With the force of a strong personality, a gracious and convincing manner, sound ideas and a willingness to devote a fair share of his time and talents to the advancement of his profession, Rollin Ayres was long recognized as the leading spokesman of organized advertising on the Pacific Coast.
Ayres was not only the founder and president of the first advertising agency in California, but also an organizer and first president of the San Francisco Advertising Club in 1903. He served with great distinction as president of the Pacific Coast Advertising Association, where he inaugurated a campaign of "Three Minute Talks," long a feature of advertising conventions on the West Coast. The awards presented each year as a part of the plan were named after the "father" of the idea.
Ayres was also prominent on the national scene. He served as the governor of the 12th District, Advertising Federation of America, comprising the Pacific Coast territory. From about 1911 to 1916, Ayres was a leader of the truth-in-advertising movement, carrying the banner up and down the West Coast. He urged for the passage of state legislation in the form of the truth-in-advertising bill and later assisted in the development of Better Business Bureaus in many WestCoast cities.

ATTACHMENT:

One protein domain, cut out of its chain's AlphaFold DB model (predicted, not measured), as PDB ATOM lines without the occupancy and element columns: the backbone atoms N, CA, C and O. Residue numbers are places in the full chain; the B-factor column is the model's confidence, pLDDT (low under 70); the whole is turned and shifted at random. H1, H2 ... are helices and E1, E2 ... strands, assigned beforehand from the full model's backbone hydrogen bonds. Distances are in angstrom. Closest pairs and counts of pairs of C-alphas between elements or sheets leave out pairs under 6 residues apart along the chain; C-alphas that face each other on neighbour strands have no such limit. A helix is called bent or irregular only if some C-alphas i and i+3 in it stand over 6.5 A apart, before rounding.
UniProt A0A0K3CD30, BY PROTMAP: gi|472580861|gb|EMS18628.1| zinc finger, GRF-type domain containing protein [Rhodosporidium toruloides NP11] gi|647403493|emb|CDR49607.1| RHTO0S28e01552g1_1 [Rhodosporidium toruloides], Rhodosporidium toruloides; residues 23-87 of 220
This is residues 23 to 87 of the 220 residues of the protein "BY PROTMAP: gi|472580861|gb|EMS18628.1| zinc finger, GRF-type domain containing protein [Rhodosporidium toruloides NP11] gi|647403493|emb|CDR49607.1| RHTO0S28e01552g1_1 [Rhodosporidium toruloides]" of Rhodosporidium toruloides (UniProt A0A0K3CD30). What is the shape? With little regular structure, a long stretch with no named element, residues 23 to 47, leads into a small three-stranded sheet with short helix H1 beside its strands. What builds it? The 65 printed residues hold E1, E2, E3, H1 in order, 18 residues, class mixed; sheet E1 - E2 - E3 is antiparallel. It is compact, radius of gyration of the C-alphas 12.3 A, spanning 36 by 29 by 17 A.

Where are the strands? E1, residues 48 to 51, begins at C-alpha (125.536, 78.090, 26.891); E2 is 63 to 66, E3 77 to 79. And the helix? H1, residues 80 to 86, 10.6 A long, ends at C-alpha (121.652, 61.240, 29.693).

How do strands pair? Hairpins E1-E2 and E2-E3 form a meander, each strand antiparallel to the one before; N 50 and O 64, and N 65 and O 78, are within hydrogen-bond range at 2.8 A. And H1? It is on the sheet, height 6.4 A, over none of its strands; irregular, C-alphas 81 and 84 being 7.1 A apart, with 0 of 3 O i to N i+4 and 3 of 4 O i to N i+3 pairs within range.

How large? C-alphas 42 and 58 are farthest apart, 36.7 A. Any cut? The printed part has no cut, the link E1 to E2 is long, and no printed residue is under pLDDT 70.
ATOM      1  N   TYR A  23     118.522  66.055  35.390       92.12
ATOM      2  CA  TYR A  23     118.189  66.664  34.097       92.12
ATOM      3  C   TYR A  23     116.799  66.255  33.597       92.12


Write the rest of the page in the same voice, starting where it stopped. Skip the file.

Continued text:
He was among the first to urge the use of advertising to promote whole industries. He sold the idea to raisin growers in Fresno, prune growers in San Jose and to orange growers in Los Angeles. These and other industries soon became big businesses, aided by the power of advertising.